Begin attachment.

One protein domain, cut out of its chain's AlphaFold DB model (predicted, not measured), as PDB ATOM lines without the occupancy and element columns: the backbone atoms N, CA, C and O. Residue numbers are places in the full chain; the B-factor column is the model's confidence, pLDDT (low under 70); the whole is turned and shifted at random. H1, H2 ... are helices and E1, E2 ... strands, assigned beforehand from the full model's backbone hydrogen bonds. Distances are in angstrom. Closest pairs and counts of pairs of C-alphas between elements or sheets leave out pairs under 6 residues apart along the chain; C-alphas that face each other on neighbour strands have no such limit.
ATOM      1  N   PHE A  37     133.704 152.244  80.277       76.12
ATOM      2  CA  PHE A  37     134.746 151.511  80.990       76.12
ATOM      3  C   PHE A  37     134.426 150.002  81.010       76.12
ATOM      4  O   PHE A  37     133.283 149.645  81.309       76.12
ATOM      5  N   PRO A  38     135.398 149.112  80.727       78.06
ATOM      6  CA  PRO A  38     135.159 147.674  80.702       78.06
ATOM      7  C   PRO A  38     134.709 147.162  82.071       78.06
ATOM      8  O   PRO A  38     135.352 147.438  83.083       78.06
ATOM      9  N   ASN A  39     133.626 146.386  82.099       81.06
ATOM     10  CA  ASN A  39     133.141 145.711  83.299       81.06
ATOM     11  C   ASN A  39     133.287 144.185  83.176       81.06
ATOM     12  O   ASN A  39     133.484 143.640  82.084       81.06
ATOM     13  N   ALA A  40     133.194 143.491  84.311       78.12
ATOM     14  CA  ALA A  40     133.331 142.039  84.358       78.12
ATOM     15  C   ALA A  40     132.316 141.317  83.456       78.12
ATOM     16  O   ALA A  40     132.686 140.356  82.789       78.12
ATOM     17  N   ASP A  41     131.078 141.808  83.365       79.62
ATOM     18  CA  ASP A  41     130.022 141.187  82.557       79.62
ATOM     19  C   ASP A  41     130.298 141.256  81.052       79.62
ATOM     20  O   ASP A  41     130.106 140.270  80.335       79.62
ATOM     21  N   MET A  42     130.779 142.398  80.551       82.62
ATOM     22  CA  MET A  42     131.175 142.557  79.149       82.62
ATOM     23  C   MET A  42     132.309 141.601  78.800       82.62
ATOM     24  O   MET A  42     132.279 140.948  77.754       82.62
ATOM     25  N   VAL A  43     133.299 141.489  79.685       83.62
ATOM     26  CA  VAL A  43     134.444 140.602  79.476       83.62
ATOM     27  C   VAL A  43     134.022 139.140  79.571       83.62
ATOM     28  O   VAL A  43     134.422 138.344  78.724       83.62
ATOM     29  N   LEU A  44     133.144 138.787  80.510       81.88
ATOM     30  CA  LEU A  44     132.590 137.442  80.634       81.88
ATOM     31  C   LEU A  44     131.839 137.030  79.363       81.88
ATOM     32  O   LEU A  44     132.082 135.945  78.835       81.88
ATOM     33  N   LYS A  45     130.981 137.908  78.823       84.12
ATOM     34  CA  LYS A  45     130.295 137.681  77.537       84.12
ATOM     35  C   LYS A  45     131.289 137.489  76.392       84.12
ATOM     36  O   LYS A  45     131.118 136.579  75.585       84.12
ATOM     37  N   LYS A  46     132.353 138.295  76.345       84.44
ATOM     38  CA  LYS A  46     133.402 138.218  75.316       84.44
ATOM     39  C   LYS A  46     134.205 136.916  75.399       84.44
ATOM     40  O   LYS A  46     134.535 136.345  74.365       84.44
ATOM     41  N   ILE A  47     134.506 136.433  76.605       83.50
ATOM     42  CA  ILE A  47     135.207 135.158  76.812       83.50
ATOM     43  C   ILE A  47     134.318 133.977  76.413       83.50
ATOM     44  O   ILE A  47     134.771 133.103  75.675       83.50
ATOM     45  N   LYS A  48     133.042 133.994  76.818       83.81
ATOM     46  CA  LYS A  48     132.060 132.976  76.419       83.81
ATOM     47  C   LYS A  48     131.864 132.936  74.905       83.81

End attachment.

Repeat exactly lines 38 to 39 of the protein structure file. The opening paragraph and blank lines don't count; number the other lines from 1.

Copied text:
ATOM     38  CA  LYS A  46     133.402 138.218  75.316       84.44
ATOM     39  C   LYS A  46     134.205 136.916  75.399       84.44